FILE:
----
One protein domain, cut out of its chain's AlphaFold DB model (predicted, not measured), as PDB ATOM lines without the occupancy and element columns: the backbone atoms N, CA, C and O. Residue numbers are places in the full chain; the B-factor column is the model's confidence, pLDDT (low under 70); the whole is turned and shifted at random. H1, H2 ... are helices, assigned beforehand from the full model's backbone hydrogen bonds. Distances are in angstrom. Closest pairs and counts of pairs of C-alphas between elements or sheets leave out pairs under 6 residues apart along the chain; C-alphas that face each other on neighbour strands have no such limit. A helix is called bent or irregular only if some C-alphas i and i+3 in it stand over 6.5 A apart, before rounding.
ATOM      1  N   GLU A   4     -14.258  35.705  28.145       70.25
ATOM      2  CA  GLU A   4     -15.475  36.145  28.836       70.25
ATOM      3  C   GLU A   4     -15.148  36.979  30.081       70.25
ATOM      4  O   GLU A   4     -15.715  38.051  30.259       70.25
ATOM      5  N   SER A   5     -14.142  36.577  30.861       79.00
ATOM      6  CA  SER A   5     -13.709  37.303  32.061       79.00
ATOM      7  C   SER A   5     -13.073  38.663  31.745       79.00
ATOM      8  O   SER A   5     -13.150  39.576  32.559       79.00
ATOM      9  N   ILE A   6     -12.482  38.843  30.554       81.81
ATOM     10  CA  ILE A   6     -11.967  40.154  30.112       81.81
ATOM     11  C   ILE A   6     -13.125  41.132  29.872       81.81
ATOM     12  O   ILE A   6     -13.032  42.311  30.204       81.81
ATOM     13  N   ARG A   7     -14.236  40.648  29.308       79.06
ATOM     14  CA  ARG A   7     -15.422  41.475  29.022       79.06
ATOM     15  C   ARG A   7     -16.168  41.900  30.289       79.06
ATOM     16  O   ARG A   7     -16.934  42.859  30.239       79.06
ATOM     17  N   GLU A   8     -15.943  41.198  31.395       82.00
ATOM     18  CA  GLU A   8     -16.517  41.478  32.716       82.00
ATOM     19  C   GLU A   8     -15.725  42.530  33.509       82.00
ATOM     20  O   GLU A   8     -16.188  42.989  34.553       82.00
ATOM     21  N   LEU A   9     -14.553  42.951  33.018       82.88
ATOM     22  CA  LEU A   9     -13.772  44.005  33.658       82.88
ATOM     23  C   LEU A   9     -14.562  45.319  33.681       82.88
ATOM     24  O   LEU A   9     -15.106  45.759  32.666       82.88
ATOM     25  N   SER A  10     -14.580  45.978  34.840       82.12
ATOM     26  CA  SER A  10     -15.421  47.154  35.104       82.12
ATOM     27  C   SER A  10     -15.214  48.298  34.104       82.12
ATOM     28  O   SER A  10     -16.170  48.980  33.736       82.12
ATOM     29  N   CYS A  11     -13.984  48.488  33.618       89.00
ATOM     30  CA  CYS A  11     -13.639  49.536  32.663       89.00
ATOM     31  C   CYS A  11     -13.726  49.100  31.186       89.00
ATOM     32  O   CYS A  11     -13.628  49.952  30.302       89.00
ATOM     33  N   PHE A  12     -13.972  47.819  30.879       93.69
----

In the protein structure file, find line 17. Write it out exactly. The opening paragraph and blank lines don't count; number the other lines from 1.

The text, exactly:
ATOM     17  N   GLU A   8     -15.943  41.198  31.395       82.00